To Catch A Senior
Three hours and forty-two minutes! This number represents the length of daylight in Fairbanks, Alaska, on December 21, the winter solstice and shortest day of the year. Even for lovers of the arctic and the accompanying winter sports they invite, when spring arrives and daylight lengthens to more than twenty hours, anyone, especially high school seniors, may become distracted. For these seniors thoughts drift to the playful: senior skip day, spring proms, summer barbecues, rather than the more serious elements surrounding high school graduation and planning eventual career paths. However, born from this challenge of keeping student’s focused during this frenetic time, the Senior Voter Registration Drive emerged.
Working with the American Government teachers from Ben Eielson, Lathrop, Monroe Catholic and West Valley High Schools, we developed a plan to focus on these seniors’ impending civic responsibilities. More than just having a booth promoting and easing the registration process, teachers wanted a focused classroom presentation where instruction would highlight the importance of voting. In this manner, voter registration would be viewed as a necessary first step in this process and not the end product of a local voter registration drive. As Monroe High School teacher George Peterson stated, “One of the most valuable lessons a government teacher can present to his or her students is the importance of voting and getting them registered is a great first step on their journey to suffrage.“ Although several venues offer voter registration – online and at state offices — this represents the first-time, the process had been brought directly to the classroom and has engaged students in a compelling format.
As Kids Voting coordinator, I worked closely with involved teachers in developing an extensive lesson plan. Using the Kids Voting curriculum as a guide, we choose appropriate warm-up activities, a central lesson that spoke to the importance of using your voice in a democratic setting, (teachers chose different lessons) and a closure activity where we shared the State of Alaska election web site and registration forms. This visit to the web site also highlighted information on absentee voting that will pertain to the many seniors who plan to attend college “outside”, the local term for sites out of Alaska.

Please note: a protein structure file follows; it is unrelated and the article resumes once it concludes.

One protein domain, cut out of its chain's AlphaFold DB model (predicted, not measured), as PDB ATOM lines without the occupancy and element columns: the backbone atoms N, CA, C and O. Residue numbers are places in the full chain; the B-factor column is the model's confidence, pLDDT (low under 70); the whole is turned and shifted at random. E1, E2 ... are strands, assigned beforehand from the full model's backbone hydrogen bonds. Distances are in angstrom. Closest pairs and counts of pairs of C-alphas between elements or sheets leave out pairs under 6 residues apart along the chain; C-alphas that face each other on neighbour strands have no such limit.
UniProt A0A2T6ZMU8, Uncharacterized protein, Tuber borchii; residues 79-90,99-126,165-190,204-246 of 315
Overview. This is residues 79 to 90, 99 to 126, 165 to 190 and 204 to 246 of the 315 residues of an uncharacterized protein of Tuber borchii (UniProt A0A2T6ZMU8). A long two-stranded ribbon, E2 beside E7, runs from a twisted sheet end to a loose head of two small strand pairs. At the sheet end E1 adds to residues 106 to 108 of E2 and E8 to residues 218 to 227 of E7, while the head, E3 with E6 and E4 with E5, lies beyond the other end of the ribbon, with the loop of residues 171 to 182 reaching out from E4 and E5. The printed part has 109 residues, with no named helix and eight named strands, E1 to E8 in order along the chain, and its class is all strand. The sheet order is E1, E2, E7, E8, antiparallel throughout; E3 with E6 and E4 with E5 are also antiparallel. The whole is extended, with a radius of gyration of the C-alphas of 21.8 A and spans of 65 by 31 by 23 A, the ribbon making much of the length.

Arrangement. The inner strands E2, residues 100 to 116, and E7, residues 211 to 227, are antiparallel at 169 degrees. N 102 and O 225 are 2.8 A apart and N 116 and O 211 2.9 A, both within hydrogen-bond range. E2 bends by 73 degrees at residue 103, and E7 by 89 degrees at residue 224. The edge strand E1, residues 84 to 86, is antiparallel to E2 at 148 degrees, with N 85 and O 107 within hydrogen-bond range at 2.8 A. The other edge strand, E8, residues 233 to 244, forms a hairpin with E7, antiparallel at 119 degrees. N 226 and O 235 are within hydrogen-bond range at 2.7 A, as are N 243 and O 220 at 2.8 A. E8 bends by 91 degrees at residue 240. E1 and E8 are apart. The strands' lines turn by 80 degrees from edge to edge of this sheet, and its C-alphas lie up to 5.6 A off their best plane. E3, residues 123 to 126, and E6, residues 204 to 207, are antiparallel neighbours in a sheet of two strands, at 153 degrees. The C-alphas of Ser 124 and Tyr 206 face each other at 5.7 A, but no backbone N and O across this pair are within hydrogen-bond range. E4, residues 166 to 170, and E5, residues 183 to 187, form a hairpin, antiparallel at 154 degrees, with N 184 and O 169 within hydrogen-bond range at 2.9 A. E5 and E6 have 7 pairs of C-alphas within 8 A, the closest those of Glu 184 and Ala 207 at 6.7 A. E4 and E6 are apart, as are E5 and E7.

In my role as Kids Voting coordinator, I traveled to each school, and teamed directly with the teachers to present the lessons. The teachers had prepared their class members for a guest speaker, and in each class, attentive students warmly welcomed me. When the warm-up activity revealed that nearly 75% of their 18-25 demographic do not vote, they were startled, but felt challenged to improve upon that statistic. In the central part of the lesson, students participated eagerly because they wanted their voice heard. By the closure of the lesson, students were eager to complete the voter registration process. After the lesson, West Valley teacher Amy Gallaway appreciated . . . “that the voter registration drive enabled me to accomplish what I always wanted to do in class, break down barriers to voting.”
Subsequent to this classroom civics presentation, participating teachers received positive feedback from their students and from several parents who phoned to express their gratitude. Tammy Brewer, a parent whose student participated in the drive, wrote Eielson teacher Liz Hursh, “It’s so great that you took the time to encourage my son to register and to vote as a young adult. Thanks for giving him the opportunity to register. What a wonderful opportunity; he came home very excited about it!”
With the success of this initial effort, teachers hope to make this activity a yearly tradition. Rather than leave this important responsibility to chance, students now are offered the opportunity to register to vote in a way that highlights the need for an informed electorate. This culminating activity of the K-12 Kids Voting curriculum, short of an all –expense trip to Hawaii, represents the ultimate graduation gift.
Written by: Maida Buckley, Kids Voting Alaska Executive Director